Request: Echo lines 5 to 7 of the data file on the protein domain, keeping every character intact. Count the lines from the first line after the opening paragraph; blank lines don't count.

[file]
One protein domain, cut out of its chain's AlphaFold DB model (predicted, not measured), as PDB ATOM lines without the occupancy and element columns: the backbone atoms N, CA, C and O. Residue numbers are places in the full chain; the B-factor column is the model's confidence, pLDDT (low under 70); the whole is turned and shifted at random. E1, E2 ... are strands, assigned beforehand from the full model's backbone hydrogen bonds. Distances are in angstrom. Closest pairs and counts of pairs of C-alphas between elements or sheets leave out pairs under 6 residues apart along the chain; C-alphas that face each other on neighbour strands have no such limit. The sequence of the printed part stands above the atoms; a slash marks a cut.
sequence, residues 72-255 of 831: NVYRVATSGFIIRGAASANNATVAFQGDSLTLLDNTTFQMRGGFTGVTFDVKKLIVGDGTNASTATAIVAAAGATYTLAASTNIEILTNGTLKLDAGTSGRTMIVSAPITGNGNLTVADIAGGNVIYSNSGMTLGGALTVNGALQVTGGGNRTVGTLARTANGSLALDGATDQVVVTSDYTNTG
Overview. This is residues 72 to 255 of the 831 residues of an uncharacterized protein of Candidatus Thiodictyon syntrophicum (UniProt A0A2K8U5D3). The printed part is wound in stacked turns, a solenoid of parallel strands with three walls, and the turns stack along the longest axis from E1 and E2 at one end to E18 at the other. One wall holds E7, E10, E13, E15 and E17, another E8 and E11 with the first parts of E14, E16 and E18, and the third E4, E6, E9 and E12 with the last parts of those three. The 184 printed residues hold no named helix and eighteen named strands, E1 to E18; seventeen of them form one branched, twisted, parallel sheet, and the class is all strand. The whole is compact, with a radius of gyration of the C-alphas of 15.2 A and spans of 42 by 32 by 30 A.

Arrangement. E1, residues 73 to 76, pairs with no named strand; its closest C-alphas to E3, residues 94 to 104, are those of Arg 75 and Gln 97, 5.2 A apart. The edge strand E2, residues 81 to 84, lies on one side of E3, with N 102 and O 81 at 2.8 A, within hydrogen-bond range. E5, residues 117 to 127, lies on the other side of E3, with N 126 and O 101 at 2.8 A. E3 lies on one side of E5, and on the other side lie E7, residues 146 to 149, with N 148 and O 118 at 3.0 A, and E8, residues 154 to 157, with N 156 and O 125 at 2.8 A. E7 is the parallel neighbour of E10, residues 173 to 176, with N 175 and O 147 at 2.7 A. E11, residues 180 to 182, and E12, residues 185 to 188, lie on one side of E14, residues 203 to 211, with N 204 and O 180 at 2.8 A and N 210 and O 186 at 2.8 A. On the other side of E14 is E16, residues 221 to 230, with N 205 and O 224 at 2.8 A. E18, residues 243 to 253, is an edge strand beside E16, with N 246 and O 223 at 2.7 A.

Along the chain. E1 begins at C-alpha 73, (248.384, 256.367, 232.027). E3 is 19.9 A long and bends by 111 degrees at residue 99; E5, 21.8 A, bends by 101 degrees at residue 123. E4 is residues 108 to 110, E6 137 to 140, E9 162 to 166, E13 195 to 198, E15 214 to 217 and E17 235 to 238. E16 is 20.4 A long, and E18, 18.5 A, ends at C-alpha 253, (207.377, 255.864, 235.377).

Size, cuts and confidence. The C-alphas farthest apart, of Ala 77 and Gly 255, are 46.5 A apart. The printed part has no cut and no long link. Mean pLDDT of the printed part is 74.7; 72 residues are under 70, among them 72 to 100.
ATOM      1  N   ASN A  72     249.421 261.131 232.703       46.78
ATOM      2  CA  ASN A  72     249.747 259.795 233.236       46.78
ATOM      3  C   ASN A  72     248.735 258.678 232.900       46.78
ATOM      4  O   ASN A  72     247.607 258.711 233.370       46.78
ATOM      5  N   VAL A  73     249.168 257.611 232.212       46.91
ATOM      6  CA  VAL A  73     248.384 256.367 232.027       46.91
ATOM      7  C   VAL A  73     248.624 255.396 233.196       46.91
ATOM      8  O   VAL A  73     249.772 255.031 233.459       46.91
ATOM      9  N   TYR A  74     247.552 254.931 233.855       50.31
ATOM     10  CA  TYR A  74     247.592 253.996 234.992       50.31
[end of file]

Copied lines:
Size, cuts and confidence. The C-alphas farthest apart, of Ala 77 and Gly 255, are 46.5 A apart. The printed part has no cut and no long link. Mean pLDDT of the printed part is 74.7; 72 residues are under 70, among them 72 to 100.
ATOM      1  N   ASN A  72     249.421 261.131 232.703       46.78
ATOM      2  CA  ASN A  72     249.747 259.795 233.236       46.78